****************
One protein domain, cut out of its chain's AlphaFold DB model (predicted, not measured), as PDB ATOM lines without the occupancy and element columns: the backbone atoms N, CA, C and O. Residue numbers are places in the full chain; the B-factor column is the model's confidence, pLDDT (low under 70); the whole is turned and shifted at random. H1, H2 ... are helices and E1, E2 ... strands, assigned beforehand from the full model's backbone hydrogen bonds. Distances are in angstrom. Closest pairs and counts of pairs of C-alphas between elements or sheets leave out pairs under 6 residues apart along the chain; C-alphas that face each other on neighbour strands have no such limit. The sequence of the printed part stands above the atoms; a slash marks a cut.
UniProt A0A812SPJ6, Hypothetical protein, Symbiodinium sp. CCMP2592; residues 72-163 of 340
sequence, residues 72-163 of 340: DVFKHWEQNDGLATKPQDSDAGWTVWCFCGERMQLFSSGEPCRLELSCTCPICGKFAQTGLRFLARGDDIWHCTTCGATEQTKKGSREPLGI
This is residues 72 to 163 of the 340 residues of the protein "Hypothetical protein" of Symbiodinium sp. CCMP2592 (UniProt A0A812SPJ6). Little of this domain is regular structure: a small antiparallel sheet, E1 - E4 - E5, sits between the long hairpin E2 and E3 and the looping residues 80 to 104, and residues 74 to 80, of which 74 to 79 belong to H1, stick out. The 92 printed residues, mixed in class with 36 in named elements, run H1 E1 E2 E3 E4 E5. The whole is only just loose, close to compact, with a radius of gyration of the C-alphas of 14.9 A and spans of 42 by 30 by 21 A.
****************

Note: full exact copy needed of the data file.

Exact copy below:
One protein domain, cut out of its chain's AlphaFold DB model (predicted, not measured), as PDB ATOM lines without the occupancy and element columns: the backbone atoms N, CA, C and O. Residue numbers are places in the full chain; the B-factor column is the model's confidence, pLDDT (low under 70); the whole is turned and shifted at random. H1, H2 ... are helices and E1, E2 ... strands, assigned beforehand from the full model's backbone hydrogen bonds. Distances are in angstrom. Closest pairs and counts of pairs of C-alphas between elements or sheets leave out pairs under 6 residues apart along the chain; C-alphas that face each other on neighbour strands have no such limit. The sequence of the printed part stands above the atoms; a slash marks a cut.
UniProt A0A812SPJ6, Hypothetical protein, Symbiodinium sp. CCMP2592; residues 72-163 of 340
sequence, residues 72-163 of 340: DVFKHWEQNDGLATKPQDSDAGWTVWCFCGERMQLFSSGEPCRLELSCTCPICGKFAQTGLRFLARGDDIWHCTTCGATEQTKKGSREPLGI
This is residues 72 to 163 of the 340 residues of the protein "Hypothetical protein" of Symbiodinium sp. CCMP2592 (UniProt A0A812SPJ6). Little of this domain is regular structure: a small antiparallel sheet, E1 - E4 - E5, sits between the long hairpin E2 and E3 and the looping residues 80 to 104, and residues 74 to 80, of which 74 to 79 belong to H1, stick out. The 92 printed residues, mixed in class with 36 in named elements, run H1 E1 E2 E3 E4 E5. The whole is only just loose, close to compact, with a radius of gyration of the C-alphas of 14.9 A and spans of 42 by 30 by 21 A.